Salt Therapy Helps Winter Ailments

The cold air can trigger health problems such as asthma, sore throat, sinusitis etc. and such ill conditions lead to a lot of unnecessary medical attention during the season. Home remedies and the usage of salt for immediate relief have been around for centuries.

Halotherapy or ‘salt therapy’ is clinically proven to help clear mucous build up from the lungs and allowing you to breathe easier. Salt therapy takes the healing properties of salt deep into the respiratory system. It supports and enhance the immune system and provides a natural resistance to disease and reduces susceptibility to colds and flu.

Sore throat: Sore throats are common in winter and are almost always caused by viral infections. One quick and easy remedy for a sore throat is to gargle with warm salty water to soothe the throat and the infection in the process. Add 1 teaspoon of mineral salt or sea salt to 8 oz. of warm water, gargle the solution and then spit it out. Repeat 4-6 times a day until symptoms subside.

Flu: Some are prone to the flu in the winter months, which means at least 3-4 days of bed rest. The common symptom of flu is blockage of nasal passage that creates difficulties in breathing. Treat your stuffy nose with warm salt water.

While its effectiveness for colds has proven valid, daily rinsing can actually end up depleting the nasal cavity from mucus necessary to keep harmful viruses and contaminants out of the body. Skip this daily deed and instead only rinse when you are symptomatic for the best results.

Salt-water rinsing helps break nasal congestion, while also removing virus particles and bacteria from your nose. Mix 1/4 teaspoon of sea salt and 1/4 teaspoon baking soda in 8 oz. of warm water.

Neti-Pot With Salt Water

Neti-Pot With Salt Water


Some people use a neti-pot, which looks like a miniature teapot. When using a neti-pot, the solution is poured, rather than squeezed, into the nose. While tilting the head to the side, pour the salt water into one nostril and let it drain out the other. Repeat two times if necessary and then treat the other nostril.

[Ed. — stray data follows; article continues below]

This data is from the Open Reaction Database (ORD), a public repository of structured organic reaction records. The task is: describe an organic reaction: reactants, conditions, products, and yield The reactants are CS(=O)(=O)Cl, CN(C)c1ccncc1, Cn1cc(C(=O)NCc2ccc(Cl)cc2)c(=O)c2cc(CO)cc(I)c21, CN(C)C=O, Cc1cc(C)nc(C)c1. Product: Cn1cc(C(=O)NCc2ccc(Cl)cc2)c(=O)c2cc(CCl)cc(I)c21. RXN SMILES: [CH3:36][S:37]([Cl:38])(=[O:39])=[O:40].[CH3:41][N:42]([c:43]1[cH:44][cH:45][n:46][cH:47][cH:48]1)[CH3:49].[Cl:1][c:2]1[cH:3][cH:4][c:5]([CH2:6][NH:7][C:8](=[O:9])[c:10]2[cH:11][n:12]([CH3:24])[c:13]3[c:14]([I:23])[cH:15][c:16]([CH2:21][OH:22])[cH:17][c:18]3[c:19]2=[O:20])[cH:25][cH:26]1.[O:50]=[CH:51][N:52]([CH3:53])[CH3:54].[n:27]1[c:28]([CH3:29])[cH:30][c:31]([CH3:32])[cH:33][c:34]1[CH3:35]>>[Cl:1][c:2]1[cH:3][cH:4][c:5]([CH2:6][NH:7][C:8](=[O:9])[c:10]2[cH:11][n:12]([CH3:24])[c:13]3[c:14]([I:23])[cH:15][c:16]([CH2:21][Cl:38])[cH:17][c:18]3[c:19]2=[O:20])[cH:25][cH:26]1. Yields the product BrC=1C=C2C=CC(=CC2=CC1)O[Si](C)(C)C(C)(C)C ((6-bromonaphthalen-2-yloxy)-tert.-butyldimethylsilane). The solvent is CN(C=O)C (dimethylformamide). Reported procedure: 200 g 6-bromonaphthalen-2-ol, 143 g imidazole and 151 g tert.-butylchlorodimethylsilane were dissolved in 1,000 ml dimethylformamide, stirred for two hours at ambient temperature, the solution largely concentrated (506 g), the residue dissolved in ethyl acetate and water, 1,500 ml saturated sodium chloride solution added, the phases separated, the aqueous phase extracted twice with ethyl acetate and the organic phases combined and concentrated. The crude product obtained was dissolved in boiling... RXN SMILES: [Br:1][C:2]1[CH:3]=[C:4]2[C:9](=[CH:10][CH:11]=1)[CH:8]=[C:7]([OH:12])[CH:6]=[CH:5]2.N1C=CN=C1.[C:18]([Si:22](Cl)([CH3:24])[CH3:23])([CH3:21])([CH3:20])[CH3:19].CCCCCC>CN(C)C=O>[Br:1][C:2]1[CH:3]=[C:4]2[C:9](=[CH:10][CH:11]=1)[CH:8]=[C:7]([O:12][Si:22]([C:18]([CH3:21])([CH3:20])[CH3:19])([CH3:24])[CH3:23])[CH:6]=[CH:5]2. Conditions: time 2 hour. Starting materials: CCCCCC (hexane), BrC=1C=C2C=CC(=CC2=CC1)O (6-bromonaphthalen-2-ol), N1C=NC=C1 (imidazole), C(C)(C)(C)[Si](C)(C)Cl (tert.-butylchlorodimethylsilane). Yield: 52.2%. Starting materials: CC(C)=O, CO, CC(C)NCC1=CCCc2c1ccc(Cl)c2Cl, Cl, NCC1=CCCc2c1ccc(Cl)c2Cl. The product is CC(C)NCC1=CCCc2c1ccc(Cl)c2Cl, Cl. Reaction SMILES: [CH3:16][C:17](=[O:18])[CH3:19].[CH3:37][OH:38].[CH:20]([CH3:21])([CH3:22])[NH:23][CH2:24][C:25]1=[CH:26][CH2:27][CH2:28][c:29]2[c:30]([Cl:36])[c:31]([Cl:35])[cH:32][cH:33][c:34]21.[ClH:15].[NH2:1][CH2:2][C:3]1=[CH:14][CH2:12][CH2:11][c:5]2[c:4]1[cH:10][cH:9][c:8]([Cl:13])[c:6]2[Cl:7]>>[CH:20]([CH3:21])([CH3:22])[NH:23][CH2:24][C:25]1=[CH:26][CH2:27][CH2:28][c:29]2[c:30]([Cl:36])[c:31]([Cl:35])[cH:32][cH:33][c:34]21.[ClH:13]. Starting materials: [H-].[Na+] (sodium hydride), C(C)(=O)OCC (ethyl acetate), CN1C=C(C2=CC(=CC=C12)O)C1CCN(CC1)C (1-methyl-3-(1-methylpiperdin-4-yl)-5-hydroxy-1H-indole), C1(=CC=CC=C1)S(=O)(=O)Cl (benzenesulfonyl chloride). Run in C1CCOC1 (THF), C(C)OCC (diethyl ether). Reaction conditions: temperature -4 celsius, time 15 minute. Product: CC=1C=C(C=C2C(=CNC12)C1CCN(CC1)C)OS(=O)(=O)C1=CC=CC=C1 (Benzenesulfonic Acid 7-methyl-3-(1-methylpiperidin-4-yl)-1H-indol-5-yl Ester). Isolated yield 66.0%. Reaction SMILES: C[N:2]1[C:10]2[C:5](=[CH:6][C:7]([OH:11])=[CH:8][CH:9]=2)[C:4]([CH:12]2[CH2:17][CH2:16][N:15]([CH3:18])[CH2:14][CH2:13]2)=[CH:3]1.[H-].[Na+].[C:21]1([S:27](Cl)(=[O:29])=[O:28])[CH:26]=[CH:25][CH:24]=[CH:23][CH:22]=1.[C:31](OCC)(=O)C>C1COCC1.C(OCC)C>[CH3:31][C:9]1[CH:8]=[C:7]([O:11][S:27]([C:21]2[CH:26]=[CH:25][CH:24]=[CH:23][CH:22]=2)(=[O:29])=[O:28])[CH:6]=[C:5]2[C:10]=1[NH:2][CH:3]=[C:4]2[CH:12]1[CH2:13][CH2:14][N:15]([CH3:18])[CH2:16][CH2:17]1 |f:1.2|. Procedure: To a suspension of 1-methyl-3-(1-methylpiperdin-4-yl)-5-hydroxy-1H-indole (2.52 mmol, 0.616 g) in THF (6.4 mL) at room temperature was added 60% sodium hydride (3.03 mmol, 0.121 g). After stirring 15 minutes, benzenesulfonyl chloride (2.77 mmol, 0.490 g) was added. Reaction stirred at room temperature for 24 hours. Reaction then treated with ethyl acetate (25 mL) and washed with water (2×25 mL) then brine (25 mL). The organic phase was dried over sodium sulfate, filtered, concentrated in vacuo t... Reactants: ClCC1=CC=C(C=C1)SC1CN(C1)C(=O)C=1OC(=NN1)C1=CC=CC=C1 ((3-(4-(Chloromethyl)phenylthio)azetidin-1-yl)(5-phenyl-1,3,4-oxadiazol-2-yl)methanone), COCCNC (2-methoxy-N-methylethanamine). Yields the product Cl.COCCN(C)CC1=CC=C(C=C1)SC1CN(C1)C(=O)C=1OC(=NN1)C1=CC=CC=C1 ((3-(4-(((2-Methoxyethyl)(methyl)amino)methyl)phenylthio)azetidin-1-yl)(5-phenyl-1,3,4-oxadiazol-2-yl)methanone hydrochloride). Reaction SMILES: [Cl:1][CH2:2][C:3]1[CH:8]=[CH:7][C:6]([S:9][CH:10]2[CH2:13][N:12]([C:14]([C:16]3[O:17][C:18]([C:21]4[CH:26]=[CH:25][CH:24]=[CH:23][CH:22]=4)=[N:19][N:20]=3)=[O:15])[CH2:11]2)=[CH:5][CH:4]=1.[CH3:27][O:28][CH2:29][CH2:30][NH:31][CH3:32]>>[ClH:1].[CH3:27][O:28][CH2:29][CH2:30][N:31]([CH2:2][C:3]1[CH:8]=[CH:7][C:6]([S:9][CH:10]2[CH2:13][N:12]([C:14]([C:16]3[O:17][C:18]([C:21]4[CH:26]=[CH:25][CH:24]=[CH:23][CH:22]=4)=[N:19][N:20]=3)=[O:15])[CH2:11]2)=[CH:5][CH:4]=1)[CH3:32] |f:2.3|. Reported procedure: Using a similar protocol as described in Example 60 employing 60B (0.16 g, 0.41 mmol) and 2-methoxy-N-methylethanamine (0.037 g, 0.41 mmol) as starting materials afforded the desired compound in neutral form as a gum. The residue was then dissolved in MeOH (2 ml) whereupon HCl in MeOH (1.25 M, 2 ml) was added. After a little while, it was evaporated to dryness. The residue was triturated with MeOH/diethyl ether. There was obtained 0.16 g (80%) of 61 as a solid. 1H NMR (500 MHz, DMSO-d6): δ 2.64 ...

Sinusitis: During the cold, dry winter months, sinus infection is quite common. The sinuses produce mucus that serve various functions, mainly filtering inhaled air. The nasal cavities become blocked when they are filled with mucous, and trapped mucus causes an uncomfortable sensation of pressure and providing an excellent environment for the growth of infection-causing bacteria. Saltwater drops help keep the nasal passages open by washing out thick or dried mucus.



Ear infection: If you suspect you have an infection, heat one cup of salt in a hot pan for three to five minutes. Pour the hot salt inside a towel or sock. Seal the open end with a rubber band or tie a knot. When it is bearably hot, lay down and put the cloth on the affected ear for 5 to 10 minutes. Repeat this remedy daily as many times as required. The heat generated from the sock will help draw out fluid from the ear and relieve swelling and pain.
Dry skin: Dry skin is a common condition and is often worse in winter; one can feel the chapped skin with lines. Bathing in warm water enriched with sea salts is a wonderful way to hydrate and soften dry skin.

Mineral-rich Epsom salt bathwater can also help turn rough, dry skin into smooth, soft skin, especially if you use partially dissolved salt crystals to exfoliate dead skin cells and rough spots away. Taking Epsom salt baths regularly may help keep your skin soft, but the key is to remember to rinse away any salt that is left on your skin after your bath. To keep your skin moisturized, use warm water in the tub and limit your time in the water — too much water or heat can take away moisturizing oils from your skin. Within three minutes of getting out of the bath or shower, pat your skin dry and apply a moisturizer to lock in water and prevent it from evaporating and taking your skin’s natural oils along with it.

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